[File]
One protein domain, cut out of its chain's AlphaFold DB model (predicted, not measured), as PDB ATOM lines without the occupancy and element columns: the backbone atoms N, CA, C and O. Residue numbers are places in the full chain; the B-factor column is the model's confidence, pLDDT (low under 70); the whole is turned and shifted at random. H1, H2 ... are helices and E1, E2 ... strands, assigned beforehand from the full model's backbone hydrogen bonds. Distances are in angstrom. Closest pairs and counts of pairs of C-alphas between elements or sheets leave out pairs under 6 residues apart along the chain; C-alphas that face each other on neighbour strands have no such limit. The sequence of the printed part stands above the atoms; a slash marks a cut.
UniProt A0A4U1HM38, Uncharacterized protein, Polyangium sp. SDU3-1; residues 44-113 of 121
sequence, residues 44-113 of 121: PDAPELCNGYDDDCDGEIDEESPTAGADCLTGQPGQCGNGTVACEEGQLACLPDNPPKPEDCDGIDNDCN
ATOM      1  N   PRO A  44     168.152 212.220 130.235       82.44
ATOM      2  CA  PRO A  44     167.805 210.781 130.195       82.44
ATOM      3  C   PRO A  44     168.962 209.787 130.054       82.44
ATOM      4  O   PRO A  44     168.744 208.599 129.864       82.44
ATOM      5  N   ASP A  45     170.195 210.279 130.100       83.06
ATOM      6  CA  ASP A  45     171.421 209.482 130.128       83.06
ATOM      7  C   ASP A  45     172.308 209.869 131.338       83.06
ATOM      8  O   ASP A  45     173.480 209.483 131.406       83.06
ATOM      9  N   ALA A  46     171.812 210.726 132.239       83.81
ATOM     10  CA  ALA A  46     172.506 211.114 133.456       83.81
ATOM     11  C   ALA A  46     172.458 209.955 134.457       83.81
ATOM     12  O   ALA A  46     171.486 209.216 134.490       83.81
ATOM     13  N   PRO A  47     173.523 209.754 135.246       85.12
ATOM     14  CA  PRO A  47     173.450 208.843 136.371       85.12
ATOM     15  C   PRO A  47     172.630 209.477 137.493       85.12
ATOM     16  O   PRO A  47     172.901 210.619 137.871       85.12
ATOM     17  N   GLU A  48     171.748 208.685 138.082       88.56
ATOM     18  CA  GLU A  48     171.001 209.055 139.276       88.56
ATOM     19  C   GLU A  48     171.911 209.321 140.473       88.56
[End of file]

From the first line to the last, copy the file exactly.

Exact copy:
One protein domain, cut out of its chain's AlphaFold DB model (predicted, not measured), as PDB ATOM lines without the occupancy and element columns: the backbone atoms N, CA, C and O. Residue numbers are places in the full chain; the B-factor column is the model's confidence, pLDDT (low under 70); the whole is turned and shifted at random. H1, H2 ... are helices and E1, E2 ... strands, assigned beforehand from the full model's backbone hydrogen bonds. Distances are in angstrom. Closest pairs and counts of pairs of C-alphas between elements or sheets leave out pairs under 6 residues apart along the chain; C-alphas that face each other on neighbour strands have no such limit. The sequence of the printed part stands above the atoms; a slash marks a cut.
UniProt A0A4U1HM38, Uncharacterized protein, Polyangium sp. SDU3-1; residues 44-113 of 121
sequence, residues 44-113 of 121: PDAPELCNGYDDDCDGEIDEESPTAGADCLTGQPGQCGNGTVACEEGQLACLPDNPPKPEDCDGIDNDCN
ATOM      1  N   PRO A  44     168.152 212.220 130.235       82.44
ATOM      2  CA  PRO A  44     167.805 210.781 130.195       82.44
ATOM      3  C   PRO A  44     168.962 209.787 130.054       82.44
ATOM      4  O   PRO A  44     168.744 208.599 129.864       82.44
ATOM      5  N   ASP A  45     170.195 210.279 130.100       83.06
ATOM      6  CA  ASP A  45     171.421 209.482 130.128       83.06
ATOM      7  C   ASP A  45     172.308 209.869 131.338       83.06
ATOM      8  O   ASP A  45     173.480 209.483 131.406       83.06
ATOM      9  N   ALA A  46     171.812 210.726 132.239       83.81
ATOM     10  CA  ALA A  46     172.506 211.114 133.456       83.81
ATOM     11  C   ALA A  46     172.458 209.955 134.457       83.81
ATOM     12  O   ALA A  46     171.486 209.216 134.490       83.81
ATOM     13  N   PRO A  47     173.523 209.754 135.246       85.12
ATOM     14  CA  PRO A  47     173.450 208.843 136.371       85.12
ATOM     15  C   PRO A  47     172.630 209.477 137.493       85.12
ATOM     16  O   PRO A  47     172.901 210.619 137.871       85.12
ATOM     17  N   GLU A  48     171.748 208.685 138.082       88.56
ATOM     18  CA  GLU A  48     171.001 209.055 139.276       88.56
ATOM     19  C   GLU A  48     171.911 209.321 140.473       88.56